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“I feel safe just coming here because there are other Native brothers and sisters”: findings from a community-based evaluation of the Niiwin Wendaanimak Four Winds Wellness Program

  • Michelle FirestoneEmail author
  • Jessica Syrette
  • Tessa Jourdain
  • Vivian Recollet
  • Janet Smylie
Qualitative Research
  • 64 Downloads

Abstract

Background

Urban Indigenous populations in Canada are steadily growing and represent diverse and culturally vibrant communities. Disparities between Indigenous and non-Indigenous peoples’ experiences of the social determinants of health are a growing concern. Under the guidance of the West End Aboriginal Advisory Council (WEAAC), Parkdale Queen West Community Health Centre (PQWCHC) launched the Niiwin Wendaanimak Four Winds Wellness Program that seeks to enhance health and community services for homeless and at-risk Indigenous populations in Toronto.

Objectives

A process evaluation was carried out to (1) assess the collaborative service delivery model; (2) identify service gaps and issues for homeless and at-risk Indigenous populations; and (3) develop recommendations for how non-Indigenous organizations can provide culturally responsive services for Indigenous populations.

Methods

In consultation with the WEAAC, a thematic analysis of qualitative data collected from 2 focus groups with community members who access the Niiwin Wendaanimak program and 17 key informant interviews with staff and peers was conducted.

Results

The Niiwin Wendaanimak program bridges teachings of inclusivity and the practice of harm reduction to create a non-judgemental space where community members’ dignity and autonomy is respected. Strengths of the program include Indigenous leadership and access to activities that promote wellness and community building.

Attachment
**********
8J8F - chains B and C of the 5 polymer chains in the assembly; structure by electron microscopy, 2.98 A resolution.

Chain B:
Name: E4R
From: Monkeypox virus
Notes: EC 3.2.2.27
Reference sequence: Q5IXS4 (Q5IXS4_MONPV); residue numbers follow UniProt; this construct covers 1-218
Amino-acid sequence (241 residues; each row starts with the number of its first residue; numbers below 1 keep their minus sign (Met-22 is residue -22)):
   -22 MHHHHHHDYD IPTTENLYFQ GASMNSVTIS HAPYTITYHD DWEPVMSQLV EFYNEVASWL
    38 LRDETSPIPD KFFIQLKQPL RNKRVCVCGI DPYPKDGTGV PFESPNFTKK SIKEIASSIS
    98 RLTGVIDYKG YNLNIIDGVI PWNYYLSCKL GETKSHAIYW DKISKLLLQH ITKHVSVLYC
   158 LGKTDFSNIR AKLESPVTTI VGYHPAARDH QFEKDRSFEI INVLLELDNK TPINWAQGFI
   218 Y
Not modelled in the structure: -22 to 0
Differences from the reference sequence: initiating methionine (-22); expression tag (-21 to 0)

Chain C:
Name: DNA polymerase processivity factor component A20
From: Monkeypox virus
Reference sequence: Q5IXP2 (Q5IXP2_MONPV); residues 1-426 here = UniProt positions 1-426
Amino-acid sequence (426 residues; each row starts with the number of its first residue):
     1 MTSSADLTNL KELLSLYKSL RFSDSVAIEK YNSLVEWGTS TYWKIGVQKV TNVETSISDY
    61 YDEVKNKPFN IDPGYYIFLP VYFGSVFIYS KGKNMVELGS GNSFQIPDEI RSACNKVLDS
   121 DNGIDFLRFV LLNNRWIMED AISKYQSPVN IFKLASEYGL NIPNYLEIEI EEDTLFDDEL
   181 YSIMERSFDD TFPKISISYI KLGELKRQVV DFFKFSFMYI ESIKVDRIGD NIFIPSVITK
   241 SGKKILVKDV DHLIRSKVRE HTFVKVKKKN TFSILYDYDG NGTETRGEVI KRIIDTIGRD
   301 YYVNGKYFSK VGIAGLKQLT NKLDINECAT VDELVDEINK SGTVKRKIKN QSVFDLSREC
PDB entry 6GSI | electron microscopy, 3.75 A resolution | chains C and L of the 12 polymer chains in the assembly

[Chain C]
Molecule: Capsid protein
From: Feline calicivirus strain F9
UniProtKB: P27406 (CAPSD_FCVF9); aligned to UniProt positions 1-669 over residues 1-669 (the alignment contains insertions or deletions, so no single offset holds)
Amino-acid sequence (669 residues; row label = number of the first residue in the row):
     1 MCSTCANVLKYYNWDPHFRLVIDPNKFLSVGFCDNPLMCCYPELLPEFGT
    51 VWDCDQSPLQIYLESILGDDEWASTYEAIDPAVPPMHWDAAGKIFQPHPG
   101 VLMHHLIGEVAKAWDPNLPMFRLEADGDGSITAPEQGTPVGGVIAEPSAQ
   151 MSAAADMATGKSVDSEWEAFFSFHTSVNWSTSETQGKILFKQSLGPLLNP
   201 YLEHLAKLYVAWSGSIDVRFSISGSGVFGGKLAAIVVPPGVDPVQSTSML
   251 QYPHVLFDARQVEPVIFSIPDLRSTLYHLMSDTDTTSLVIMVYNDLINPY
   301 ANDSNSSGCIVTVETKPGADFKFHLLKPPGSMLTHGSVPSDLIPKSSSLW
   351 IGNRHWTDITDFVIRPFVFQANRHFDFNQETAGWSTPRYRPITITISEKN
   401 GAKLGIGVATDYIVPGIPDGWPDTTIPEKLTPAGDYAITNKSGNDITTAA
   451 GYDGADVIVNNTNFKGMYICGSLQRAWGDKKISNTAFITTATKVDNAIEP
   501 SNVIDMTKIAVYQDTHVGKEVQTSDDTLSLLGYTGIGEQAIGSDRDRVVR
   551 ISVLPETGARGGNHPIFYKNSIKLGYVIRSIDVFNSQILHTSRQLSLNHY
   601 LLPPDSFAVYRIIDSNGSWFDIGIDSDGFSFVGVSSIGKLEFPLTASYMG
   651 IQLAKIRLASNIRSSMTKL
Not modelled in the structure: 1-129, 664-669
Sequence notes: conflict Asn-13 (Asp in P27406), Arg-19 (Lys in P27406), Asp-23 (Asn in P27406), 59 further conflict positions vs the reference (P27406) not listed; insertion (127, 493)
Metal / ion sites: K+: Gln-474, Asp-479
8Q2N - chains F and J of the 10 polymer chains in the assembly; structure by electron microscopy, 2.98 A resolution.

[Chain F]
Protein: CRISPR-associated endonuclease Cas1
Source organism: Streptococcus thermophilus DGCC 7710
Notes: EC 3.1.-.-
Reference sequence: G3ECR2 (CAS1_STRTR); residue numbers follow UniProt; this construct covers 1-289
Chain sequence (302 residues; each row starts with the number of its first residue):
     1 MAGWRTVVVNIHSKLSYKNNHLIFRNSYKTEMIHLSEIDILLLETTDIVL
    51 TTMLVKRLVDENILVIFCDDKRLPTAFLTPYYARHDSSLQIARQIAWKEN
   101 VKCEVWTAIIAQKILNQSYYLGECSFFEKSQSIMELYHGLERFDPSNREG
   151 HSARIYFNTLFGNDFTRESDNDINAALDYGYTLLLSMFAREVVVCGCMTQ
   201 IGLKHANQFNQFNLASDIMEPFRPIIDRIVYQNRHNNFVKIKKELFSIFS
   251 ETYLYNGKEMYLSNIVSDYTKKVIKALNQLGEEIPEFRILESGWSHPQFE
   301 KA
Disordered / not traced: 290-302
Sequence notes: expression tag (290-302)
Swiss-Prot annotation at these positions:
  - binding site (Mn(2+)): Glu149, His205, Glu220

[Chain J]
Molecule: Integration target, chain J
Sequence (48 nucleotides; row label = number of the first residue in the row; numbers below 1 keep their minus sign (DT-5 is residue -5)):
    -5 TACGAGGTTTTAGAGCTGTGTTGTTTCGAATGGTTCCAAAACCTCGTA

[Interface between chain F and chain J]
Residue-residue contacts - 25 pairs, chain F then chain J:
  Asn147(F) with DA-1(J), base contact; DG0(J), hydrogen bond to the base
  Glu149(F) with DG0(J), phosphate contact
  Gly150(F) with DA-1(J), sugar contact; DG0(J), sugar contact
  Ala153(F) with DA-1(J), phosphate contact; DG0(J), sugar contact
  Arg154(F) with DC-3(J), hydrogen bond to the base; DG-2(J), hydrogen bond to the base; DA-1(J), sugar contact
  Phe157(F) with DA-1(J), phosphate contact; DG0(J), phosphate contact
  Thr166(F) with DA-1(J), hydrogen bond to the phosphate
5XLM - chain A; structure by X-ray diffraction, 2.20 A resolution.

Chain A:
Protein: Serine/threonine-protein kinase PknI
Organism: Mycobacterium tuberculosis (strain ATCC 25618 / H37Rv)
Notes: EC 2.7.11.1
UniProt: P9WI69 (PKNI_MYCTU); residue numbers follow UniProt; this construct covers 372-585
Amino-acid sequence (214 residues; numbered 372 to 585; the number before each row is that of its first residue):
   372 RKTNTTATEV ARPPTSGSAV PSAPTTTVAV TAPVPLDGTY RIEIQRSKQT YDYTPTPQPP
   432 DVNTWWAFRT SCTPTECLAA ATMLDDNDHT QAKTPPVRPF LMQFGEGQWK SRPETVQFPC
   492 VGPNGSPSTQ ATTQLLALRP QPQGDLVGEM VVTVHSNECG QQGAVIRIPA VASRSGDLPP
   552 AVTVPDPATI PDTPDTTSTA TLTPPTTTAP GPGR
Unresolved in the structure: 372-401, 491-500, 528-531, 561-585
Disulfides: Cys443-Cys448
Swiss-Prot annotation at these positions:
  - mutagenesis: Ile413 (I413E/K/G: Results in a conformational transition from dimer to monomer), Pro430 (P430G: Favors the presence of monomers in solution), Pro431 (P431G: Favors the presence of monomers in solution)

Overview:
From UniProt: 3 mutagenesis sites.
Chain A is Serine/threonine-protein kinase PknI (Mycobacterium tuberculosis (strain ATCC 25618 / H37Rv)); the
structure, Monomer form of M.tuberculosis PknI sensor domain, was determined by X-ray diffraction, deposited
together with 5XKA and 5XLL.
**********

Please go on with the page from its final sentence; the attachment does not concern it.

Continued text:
Conclusions

As a non-Indigenous service provider, PQWCHC is meeting the needs of homeless and at-risk Indigenous populations in Toronto. Program strengths, system gaps, and challenges including policy recommendations were identified.

Keywords

Indigenous population Program evaluation Cultural safety Harm reduction 

Résumé

Contexte

Les populations autochtones du Canada sont en croissance constante et constituent des communautés diversifiées et culturellement dynamiques. Les disparités entre l’expérience des déterminants sociaux de la santé chez les Autochtones et les non-Autochtones inquiètent de plus en plus. Sous l’impulsion du conseil consultatif autochtone West End Aboriginal Advisory Council (WEAAC), le centre de santé communautaire Parkdale Queen West (PQWCHC) a lancé un programme de mieux-être, Niiwin Wendaanimak Four Winds, en vue d’améliorer les services de santé et les services collectifs offerts aux populations autochtones sans abri et vulnérables de Toronto.

Objectifs

Une évaluation des processus a été menée pour: 1) analyser le modèle concerté de prestation de services; 2) repérer les lacunes et les problèmes de l’offre de services touchant les populations autochtones sans abri et vulnérables; et 3) formuler des recommandations pour que des organismes non autochtones puissent offrir des services adaptés à la réalité culturelle des populations autochtones.

Méthode

En consultation avec le WEAAC, une analyse thématique des données qualitatives recueillies à la faveur de 2 groupes de discussion avec des membres de la communauté inscrits au programme Niiwin Wendaanimak et de 17 entretiens avec des informateurs (employés et pairs) a été menée.

Résultats

Le programme Niiwin Wendaanimak établit un rapprochement entre les enseignements de l’inclusivité et les démarches de réduction des méfaits afin d’aménager un espace non critique où la dignité et l’autonomie des membres de la communauté sont respectées. Les forces du programme sont ses instances dirigeantes autochtones et l’accès qu’il offre à des activités favorisant le mieux-être et la solidarité sociale.

Conclusions

Bien qu’il soit un fournisseur de services non autochtone, le centre PQWCHC répond aux besoins des populations autochtones sans abri et vulnérables de Toronto. Les forces du programme, les lacunes du système et des recommandations de principe ont été déterminées.

Mots-clés

Autochtones Évaluation de programme Sécurisation culturelle Réduction des méfaits 

Notes

Compliance with ethical standards

Conflict of interest

The authors declare that they have no conflicts of interest.

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Copyright information

© The Canadian Public Health Association 2019

Authors and Affiliations

  1. 1.Well Living House, Centre for Urban Health Solutions (C-UHS)St. Michael’s HospitalTorontoCanada
  2. 2.Dalla Lana School of Public HealthUniversity of TorontoTorontoCanada
  3. 3.Parkdale Queen West Central Toronto Community Health CentreTorontoCanada

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